Sexuality and ‘race’ have colored my life deeply. Ever since i can remember having consciousness i have been conscious of skin and desire. This is unavoidable under capitalism, where ‘race’ ‘gender’ and ‘sexuality’ have become social categories regulated through the system. Under no other historical epoch has sexuality and gender been used to limit and enforce relationships and identity so severely. This is due to European colonization and the development of capitalism globally, and its structural and ideological relationship to patriarchal/western puritanical religious practices and beliefs. This has created a hierarchy of what is socially acceptable sex and love and what isn’t. My working-class background has always been expressed through my identity as a queer womyn of color. These are identities that I have been socialized in through the system and bourgeois society. But as long as I have lived in this physical body, I have carried these identities and contradictions, and nourished them with my own thoughts. As I have grown these thoughts have been imbued with revolutionary politics and values. A type of reclamation on this path for liberation. This has been no easy task, and it will be one that I am actively engaged in all my life, because i have no other choice. This is who I am.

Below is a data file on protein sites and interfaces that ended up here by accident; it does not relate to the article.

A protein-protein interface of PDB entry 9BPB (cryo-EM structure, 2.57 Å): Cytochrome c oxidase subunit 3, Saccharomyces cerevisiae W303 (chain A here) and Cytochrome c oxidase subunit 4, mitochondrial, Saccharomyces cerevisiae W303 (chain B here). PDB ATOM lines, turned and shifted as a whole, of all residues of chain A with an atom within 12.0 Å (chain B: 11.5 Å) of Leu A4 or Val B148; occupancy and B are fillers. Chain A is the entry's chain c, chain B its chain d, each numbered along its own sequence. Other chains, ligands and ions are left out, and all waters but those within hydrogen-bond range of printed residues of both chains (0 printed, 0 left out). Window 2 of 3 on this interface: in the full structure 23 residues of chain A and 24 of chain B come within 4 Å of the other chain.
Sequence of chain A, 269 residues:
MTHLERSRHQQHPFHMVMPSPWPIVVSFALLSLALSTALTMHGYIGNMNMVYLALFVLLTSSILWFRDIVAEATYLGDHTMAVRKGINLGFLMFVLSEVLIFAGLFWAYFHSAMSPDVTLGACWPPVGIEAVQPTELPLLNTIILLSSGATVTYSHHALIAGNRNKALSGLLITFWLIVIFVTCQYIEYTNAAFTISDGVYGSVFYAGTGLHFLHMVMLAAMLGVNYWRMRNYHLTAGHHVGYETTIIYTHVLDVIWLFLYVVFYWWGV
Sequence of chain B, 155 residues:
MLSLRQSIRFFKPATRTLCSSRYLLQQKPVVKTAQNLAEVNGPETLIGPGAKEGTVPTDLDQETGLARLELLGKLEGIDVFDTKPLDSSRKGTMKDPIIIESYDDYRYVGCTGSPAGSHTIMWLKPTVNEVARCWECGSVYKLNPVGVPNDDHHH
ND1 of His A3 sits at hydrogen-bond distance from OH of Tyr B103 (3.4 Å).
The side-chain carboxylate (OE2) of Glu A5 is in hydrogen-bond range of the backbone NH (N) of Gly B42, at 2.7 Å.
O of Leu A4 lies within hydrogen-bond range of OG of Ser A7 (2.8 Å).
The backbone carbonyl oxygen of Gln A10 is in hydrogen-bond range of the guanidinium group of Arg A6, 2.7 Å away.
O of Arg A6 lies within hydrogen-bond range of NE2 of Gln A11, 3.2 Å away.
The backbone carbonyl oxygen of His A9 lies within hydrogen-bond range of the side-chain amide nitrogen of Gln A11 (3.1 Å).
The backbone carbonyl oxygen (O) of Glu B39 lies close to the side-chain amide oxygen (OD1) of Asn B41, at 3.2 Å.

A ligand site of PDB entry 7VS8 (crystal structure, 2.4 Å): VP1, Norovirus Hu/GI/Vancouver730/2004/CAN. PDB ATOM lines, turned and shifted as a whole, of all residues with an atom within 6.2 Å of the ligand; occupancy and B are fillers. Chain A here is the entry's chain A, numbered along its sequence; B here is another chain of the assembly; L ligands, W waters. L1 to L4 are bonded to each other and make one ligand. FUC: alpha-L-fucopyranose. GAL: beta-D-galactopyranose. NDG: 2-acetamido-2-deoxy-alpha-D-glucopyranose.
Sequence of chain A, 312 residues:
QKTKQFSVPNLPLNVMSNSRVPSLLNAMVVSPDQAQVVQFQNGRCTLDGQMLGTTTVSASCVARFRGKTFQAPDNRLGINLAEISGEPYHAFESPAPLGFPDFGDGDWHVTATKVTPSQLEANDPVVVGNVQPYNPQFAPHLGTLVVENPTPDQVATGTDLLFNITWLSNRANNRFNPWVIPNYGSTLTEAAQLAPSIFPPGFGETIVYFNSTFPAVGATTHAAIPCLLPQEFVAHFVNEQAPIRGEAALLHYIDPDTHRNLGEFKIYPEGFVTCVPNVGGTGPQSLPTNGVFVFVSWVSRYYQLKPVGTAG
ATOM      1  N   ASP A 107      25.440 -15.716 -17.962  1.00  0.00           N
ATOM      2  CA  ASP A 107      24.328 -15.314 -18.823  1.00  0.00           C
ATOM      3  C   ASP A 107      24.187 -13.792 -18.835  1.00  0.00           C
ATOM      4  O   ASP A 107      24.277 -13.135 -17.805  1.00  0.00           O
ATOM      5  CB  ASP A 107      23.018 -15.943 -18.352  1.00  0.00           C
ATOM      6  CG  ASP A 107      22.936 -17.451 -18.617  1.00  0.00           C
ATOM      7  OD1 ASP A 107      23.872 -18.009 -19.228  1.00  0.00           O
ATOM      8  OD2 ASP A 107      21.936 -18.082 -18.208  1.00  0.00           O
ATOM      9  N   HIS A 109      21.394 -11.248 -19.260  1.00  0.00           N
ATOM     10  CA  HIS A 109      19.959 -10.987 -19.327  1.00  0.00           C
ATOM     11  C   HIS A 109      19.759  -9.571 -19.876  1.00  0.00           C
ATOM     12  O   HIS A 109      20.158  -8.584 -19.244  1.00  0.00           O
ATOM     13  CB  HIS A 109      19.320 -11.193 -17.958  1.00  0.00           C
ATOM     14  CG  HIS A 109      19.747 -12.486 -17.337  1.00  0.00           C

I grew up in a diverse home of strong womyn, where gender, race and sexuality were fluid. The womyn were/are economically and spiritually independent of men. The ‘luxury’ of co-dependent heteronormative relationships were not the norm for me, nor are they even a possibility when you are working-class. My mother was always a fierce ally to queer community yet I still waited till I was 23 years old to come out to her despite the fact I knew I was queer from the age of 5. This speaks to the depth of oppression and patriarchy within society. As queers, especially working-class radical queers of color, our existence is too threatening to the workings of capital so we do not exist. And not only are we not represented in mainstream society, but the ruling class uses its material power over popular culture to speak on the ‘evils’ of homosexuality. When queerness is represented it almost always reflects some problematic aspect of bourgeois patriarchal society. For an example, The L Word is a transphobic, bourgeois, femme dominated, racially problematic representation of lesbians. But it is not The L Word that is the problem. It is the power structures of society that produce The L Word. The structures that have created a physically and spiritually violent process of regulation that keeps a lot of us in the closet for longer than we need to.